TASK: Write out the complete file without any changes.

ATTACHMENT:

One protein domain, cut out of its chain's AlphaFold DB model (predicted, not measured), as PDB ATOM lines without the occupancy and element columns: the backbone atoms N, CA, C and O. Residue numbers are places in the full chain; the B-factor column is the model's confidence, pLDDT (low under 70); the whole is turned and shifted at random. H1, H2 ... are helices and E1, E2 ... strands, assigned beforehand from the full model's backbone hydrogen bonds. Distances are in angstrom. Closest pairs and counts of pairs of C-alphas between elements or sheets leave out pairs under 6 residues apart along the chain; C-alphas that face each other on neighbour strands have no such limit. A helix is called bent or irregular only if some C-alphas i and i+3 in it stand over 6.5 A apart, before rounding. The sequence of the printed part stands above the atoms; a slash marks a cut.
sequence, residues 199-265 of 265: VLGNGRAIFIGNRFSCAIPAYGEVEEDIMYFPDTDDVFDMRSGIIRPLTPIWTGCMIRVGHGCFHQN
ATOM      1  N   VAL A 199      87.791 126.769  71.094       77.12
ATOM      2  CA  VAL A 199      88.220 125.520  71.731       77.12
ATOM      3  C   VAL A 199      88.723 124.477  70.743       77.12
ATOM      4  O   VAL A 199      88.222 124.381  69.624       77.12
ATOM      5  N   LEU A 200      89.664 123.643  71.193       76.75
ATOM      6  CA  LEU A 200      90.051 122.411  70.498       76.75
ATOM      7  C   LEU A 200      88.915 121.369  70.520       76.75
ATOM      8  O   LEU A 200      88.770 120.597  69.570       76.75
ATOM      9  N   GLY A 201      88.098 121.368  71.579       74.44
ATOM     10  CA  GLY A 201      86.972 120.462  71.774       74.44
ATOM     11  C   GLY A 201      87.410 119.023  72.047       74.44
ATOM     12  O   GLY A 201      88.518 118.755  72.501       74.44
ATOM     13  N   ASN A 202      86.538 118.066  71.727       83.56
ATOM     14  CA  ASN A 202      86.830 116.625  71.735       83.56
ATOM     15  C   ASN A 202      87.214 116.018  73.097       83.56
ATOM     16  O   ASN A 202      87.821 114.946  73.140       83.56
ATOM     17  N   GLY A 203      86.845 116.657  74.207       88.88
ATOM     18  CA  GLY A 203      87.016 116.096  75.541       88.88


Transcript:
One protein domain, cut out of its chain's AlphaFold DB model (predicted, not measured), as PDB ATOM lines without the occupancy and element columns: the backbone atoms N, CA, C and O. Residue numbers are places in the full chain; the B-factor column is the model's confidence, pLDDT (low under 70); the whole is turned and shifted at random. H1, H2 ... are helices and E1, E2 ... strands, assigned beforehand from the full model's backbone hydrogen bonds. Distances are in angstrom. Closest pairs and counts of pairs of C-alphas between elements or sheets leave out pairs under 6 residues apart along the chain; C-alphas that face each other on neighbour strands have no such limit. A helix is called bent or irregular only if some C-alphas i and i+3 in it stand over 6.5 A apart, before rounding. The sequence of the printed part stands above the atoms; a slash marks a cut.
sequence, residues 199-265 of 265: VLGNGRAIFIGNRFSCAIPAYGEVEEDIMYFPDTDDVFDMRSGIIRPLTPIWTGCMIRVGHGCFHQN
ATOM      1  N   VAL A 199      87.791 126.769  71.094       77.12
ATOM      2  CA  VAL A 199      88.220 125.520  71.731       77.12
ATOM      3  C   VAL A 199      88.723 124.477  70.743       77.12
ATOM      4  O   VAL A 199      88.222 124.381  69.624       77.12
ATOM      5  N   LEU A 200      89.664 123.643  71.193       76.75
ATOM      6  CA  LEU A 200      90.051 122.411  70.498       76.75
ATOM      7  C   LEU A 200      88.915 121.369  70.520       76.75
ATOM      8  O   LEU A 200      88.770 120.597  69.570       76.75
ATOM      9  N   GLY A 201      88.098 121.368  71.579       74.44
ATOM     10  CA  GLY A 201      86.972 120.462  71.774       74.44
ATOM     11  C   GLY A 201      87.410 119.023  72.047       74.44
ATOM     12  O   GLY A 201      88.518 118.755  72.501       74.44
ATOM     13  N   ASN A 202      86.538 118.066  71.727       83.56
ATOM     14  CA  ASN A 202      86.830 116.625  71.735       83.56
ATOM     15  C   ASN A 202      87.214 116.018  73.097       83.56
ATOM     16  O   ASN A 202      87.821 114.946  73.140       83.56
ATOM     17  N   GLY A 203      86.845 116.657  74.207       88.88
ATOM     18  CA  GLY A 203      87.016 116.096  75.541       88.88